I became curious about functional medicine after reading an article online from the lifestyle brand and wellness titan, GOOP. It said that functional medicine could help with underlying causes of chronic anxiety, to which I am an unfortunate subscriber. But three things ultimately persuaded me to put it off: Cost, safety concerns, and a lack of fully understanding the approach.
These are common barriers, and if you’re looking for alternative care, it’s likely you’re already frustrated and pressed for answers. You want a golden-lit path and instead, you’re in a room full of knotty pine. The good news is that feeling can end here. This is a guide for learning more about functional medicine and finding a functional medicine doctor in your area. I’ve gone down this path too and recently had my first appointment. I’ll tell you all you need to know to break your medical inertia and get answers.
What Is Functional Medicine?
Functional medicine addresses the underlying reason why a patient feels sick, verses simply addressing the symptoms like mainstream medicine does. This requires taking a holistic look at the body—understanding its biology as one unified and integrated system. According to a leading functional medicine doctor and a board-certified MD, Mark Hyman, who practices at the Cleveland Clinic Center for Functional Medicine, such a perspective includes the knowledge of problematic biologic markers that cut across medical specialties. These include inflammation, oxidative stress, or bio-accumulation of heavy metals. In solving root causes that often span the health of multiple parts of the body, functional medicine makes use of treatments that are rarely if ever, prescribed through mainstream medicine. Some are detox regimens, supplements, aromatherapy, acupuncture, chelation therapy, hyperbaric chamber, and targeted diet changes.
In most cases, functional medicine replaces conventional medicine, but it of course depends on the patient. It can also take a supportive role, and some functional medicine doctors, who are also MDs, will use a braided approach at their discretion.
Why I Saw a Functional Medicine Doctor
I became more attuned to how my body felt with the rise of the pandemic, discovering I rarely felt great. I felt good enough, or, a little less foggy-headed than the day before. But, I was incredulous that I could take these kinds of complaints—ones centered around wanting optimal health rather than noticing aberrant patterns—to a regular doctor.
It’s worth noting that in a country that prizes and protects individualism, our healthcare system doesn’t reward or proceed from principles of highly tailored care unless you’re wealthy. I wanted to see a doctor whose concerns were to make the health of my body the best version of itself. Because of the impossibility of charging insurance for preventative testing, knowing my antioxidant levels, for example, was approximate to wanting to pick fruit in midwestern winter. To challenge a dominant system, one shrouded in academia, is to infantilize yourself.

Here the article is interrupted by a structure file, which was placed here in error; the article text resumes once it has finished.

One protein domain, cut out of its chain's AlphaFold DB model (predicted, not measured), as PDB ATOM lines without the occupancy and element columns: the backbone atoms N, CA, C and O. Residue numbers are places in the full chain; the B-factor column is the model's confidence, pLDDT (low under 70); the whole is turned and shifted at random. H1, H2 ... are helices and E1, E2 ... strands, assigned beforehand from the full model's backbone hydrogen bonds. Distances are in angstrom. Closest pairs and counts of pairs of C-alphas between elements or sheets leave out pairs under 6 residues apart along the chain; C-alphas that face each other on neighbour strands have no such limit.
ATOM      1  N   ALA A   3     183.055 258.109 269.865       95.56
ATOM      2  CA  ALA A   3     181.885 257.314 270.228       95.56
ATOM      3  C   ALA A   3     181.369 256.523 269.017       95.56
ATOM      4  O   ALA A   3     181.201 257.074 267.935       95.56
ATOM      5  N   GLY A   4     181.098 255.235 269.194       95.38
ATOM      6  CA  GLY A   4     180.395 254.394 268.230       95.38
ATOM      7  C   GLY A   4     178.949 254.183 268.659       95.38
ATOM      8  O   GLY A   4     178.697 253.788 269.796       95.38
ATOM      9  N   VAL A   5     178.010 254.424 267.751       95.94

But the pandemic scared me enough to feel empowered about my concerns. I looked up a doctor through the Institute for Functional Medicine and found a practitioner in Michigan, where I’ve been quarantining. If you’re reading this in New Jersey, there are at least two doctors located less than an hour from Hoboken. They are Barbara Mitchell, MD and Bianca Chiara, MD.
What to Expect at Your First Appointment
Your first appointment exists to get the practitioner up to speed on your medical and mental health history. The session typically lasts from 60 to 90 minutes and can be pricey, but as with most things, there is a range. For example, I called three offices and was told three different prices for a consultation fee. The most expensive being $350.
After you cover your litany of past and present health concerns, the doctor suggests testing. This almost always involves blood tests, but it may also include a urine sample and swabbing your cheek. Genova labs will be doing my testing and will check over 125 biomarkers, including results on vitamin and mineral levels, heavy metal detection, and essential and metabolic fatty acid markers, among other things. It’s likely that the point of any initial testing will be to establish your current baseline on a wide range of indicators. The blood test was $379. Some insurance companies may partially cover this, but it’s far more common for this to be an out-of-pocket expense.
After the results come in, you’ll have another appointment that will be cheaper than the first, though that difference varies. The doctor will walk you through the results and construct a care plan for how to interrupt any problematic result(s), and put you on a path towards optimal health. I say optimal because that really is the aim. Not being in the red is good, but optimal is preventative. For example, when I get my blood tests back, there will be a column with the stats on what range is considered acceptable by mainstream physicians and labs and another column that presents a range preferred by functional medicine doctors.
Can’t Afford Functional Medicine Right Now?
If you want this kind of care but need to first save for it, or if you’re interested in doing some personal investigation, podcasts and Instagram accounts run by functional medicine doctors or leaders in the alternative health space can be helpful. Both are educational and offer a lot of free advice, which with the guidance of your primary physician, might be pivotal for feeling healthy again and feeling your best. Here are a few great resources:
- The Doctor’s Farmacy Blog and Podcast
- Doctor Christian Gonzalez
- Dr. Vivian Chen
- Tyler Jean (@fuctional.foods)
- Dr. Greger, Nutritionfacts.org